with Samsung, Motorola, Micron, and IDTI.
SRAMs accounted for 60% of CYs sales in Q3 1995. They have
a very competitive 256K SRAM, a proprietary 64k x 18 Pentium
Burst SRAM, and this year will produce its first 1MB 32k x 32
chip. 25% of sales are FPGAs, 15% specialty datacom chips.
Less than 10% of SRAM sales are outside US, with zero exposure
to Taiwan (where SRAM ASPs have been crumbling).
Q1 1996 is 76% booked. CY's exposure to the PC (motherboard) market
is 10% of total sales. They have consciously diversified away from
the PC market, into switching systems and digital cellular
phones, disk drives, laser printers, and industrial electronics
equipment. CY's strategy to prepare for declines in SRAM
pricing is to reduce costs aggressively. Margins are at 55%.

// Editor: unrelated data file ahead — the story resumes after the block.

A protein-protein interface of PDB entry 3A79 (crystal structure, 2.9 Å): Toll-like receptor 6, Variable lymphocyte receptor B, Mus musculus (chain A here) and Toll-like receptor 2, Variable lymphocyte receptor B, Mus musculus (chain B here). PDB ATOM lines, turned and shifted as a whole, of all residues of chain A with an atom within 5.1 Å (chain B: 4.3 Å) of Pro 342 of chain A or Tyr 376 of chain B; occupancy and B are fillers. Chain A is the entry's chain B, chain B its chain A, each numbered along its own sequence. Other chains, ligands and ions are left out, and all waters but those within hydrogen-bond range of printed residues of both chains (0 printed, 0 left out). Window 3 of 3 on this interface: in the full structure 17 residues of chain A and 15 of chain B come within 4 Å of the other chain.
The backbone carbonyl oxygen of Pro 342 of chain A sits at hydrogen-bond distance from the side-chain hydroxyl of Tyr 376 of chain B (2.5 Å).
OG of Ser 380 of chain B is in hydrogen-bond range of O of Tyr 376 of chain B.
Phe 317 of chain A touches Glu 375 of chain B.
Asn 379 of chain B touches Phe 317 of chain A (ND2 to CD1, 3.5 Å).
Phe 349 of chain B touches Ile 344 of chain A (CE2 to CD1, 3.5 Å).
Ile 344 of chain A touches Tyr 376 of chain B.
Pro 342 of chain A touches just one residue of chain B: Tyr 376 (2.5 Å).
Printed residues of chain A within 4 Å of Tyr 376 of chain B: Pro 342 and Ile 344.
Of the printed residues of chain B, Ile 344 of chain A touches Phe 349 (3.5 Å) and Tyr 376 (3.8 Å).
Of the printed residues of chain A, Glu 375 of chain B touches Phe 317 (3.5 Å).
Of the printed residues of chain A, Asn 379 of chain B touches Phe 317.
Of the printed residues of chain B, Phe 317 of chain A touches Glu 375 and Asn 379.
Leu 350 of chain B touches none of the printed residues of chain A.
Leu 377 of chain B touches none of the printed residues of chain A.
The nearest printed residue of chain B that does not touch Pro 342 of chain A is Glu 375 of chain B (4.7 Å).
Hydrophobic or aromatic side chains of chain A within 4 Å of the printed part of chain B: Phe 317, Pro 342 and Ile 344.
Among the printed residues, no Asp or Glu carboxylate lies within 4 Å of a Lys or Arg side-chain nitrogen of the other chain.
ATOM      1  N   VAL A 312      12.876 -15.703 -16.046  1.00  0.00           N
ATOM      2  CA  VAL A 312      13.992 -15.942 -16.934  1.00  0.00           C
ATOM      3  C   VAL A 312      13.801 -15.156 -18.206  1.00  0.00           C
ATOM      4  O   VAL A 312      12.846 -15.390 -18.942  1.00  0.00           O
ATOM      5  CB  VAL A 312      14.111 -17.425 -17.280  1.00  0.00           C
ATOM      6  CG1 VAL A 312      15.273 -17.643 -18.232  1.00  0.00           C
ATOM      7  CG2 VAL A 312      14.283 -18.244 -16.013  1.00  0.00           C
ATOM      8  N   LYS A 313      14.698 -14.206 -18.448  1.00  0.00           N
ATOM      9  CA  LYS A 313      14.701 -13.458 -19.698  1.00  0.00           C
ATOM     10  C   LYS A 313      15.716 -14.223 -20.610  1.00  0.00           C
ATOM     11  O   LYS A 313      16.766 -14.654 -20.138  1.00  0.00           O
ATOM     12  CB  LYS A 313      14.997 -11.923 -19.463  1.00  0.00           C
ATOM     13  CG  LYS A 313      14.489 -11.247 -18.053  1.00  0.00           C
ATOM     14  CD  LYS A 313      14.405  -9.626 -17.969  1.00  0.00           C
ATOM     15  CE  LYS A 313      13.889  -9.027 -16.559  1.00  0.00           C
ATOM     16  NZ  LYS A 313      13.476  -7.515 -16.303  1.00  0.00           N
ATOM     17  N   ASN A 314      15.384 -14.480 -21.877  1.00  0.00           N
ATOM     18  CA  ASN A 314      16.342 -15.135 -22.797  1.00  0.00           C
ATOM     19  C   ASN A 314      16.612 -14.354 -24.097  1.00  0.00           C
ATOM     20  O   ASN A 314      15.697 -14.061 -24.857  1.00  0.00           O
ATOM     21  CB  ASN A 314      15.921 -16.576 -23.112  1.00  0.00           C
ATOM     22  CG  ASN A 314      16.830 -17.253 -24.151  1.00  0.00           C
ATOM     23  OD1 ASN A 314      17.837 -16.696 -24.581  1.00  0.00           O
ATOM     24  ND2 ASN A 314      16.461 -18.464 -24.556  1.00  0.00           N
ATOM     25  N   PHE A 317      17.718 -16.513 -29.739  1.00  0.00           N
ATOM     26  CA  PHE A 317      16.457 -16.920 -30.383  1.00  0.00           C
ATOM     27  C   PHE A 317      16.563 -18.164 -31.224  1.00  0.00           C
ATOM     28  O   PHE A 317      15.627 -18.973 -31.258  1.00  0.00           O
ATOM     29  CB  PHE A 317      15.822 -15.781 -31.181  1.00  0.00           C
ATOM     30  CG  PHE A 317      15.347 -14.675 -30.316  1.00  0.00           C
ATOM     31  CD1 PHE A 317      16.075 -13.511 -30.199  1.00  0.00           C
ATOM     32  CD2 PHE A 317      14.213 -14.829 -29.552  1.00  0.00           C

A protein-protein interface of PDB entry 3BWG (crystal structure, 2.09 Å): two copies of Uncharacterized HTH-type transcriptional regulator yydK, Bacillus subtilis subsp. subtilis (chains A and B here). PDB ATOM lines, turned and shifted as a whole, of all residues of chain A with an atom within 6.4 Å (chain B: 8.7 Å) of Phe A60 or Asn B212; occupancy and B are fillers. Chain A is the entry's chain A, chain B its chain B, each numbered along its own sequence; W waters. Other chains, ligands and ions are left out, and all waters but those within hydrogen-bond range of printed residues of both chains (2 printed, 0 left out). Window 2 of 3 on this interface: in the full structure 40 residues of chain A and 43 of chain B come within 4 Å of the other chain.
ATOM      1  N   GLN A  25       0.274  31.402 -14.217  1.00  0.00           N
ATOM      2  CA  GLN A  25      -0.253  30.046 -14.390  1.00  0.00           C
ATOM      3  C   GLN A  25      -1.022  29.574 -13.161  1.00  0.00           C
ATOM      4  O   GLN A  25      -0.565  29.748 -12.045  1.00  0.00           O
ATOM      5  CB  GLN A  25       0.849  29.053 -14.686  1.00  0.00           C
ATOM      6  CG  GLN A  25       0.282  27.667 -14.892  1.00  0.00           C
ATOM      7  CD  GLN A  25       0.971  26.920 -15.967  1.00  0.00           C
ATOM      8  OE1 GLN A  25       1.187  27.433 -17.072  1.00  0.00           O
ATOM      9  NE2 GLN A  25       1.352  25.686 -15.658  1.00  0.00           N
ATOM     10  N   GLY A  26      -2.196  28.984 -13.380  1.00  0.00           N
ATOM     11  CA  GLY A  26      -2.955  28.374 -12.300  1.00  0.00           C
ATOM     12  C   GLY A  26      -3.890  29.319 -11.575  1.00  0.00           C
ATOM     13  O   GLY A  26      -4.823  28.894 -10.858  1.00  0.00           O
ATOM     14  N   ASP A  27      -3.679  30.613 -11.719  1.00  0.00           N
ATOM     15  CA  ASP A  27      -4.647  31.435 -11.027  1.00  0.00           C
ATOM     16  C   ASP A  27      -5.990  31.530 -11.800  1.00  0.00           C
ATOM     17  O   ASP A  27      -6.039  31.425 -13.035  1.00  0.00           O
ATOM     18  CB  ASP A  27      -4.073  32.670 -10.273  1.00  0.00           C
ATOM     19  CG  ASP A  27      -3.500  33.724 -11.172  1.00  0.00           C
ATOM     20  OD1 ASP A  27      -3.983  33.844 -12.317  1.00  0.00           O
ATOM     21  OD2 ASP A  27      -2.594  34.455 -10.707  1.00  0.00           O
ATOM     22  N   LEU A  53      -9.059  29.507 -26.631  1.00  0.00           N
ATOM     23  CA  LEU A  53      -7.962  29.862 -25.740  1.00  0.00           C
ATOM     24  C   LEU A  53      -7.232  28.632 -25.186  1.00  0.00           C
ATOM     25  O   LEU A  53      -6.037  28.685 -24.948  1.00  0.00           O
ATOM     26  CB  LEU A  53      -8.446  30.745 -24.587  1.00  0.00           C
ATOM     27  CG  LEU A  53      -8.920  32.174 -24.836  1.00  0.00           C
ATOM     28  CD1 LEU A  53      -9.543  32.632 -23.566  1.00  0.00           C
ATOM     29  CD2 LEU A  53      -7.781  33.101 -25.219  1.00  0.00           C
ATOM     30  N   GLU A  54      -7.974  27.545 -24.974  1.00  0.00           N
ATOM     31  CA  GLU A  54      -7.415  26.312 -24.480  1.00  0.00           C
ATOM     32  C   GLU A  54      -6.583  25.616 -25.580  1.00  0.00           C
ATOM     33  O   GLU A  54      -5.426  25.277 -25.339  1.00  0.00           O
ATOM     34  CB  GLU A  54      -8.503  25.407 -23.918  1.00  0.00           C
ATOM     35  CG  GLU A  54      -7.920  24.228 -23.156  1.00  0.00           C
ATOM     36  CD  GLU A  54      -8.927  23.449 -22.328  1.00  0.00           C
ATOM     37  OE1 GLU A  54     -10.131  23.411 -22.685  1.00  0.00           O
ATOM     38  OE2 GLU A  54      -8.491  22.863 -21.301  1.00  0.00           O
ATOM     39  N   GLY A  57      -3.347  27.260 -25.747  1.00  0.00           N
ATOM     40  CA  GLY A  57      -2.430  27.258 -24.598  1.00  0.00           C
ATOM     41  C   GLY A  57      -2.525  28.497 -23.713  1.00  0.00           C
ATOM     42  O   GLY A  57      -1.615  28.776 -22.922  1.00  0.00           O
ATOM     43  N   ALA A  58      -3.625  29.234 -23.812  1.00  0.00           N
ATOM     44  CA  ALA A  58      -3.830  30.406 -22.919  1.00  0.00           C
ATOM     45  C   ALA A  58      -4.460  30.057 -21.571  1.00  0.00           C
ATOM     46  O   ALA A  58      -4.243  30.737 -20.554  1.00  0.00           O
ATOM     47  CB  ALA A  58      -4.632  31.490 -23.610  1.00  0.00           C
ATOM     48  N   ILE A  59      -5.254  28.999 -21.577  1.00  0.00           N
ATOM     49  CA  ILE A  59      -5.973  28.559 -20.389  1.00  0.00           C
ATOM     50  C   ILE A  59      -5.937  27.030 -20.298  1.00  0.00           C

CY reports Q4 95 on Jan. 17. EPS is expected at 0.35, bringing
fiscal 95 EPS to 1.06. Stock is trading at 11.3 x this.
fiscal 96 EPS: 1.60 (paine webber) 1.65 (morgan stanley)
stock is trading at 7.5 x 96 EPS.
Question is, can they deliver $1.50 - $1.60 in 96? If so, BUY.
Technically, this stock is basing in here and looks very good
if it can pierce the down trend line connecting the 52 week high
with the highs of the down trend. It will do this just by trading
sideways. I've noticed very good support on the bid side at any
price below $12 in the market (trades on NY) so you can see the
block sizes of the bid and ask. Often the bid goes to "infinity" or
999 block size below $12. Traders know what i mean here.
If we can get comfortable that they arent too affected by Intel
designing out the SRAM in the pentium pro, this is probably the
best SRAM stock to buy at these levels versus ISSI, IDTI.
CY has its own fabs, unlike these other 2, and this may be an issue
at some point in 1996. any comments?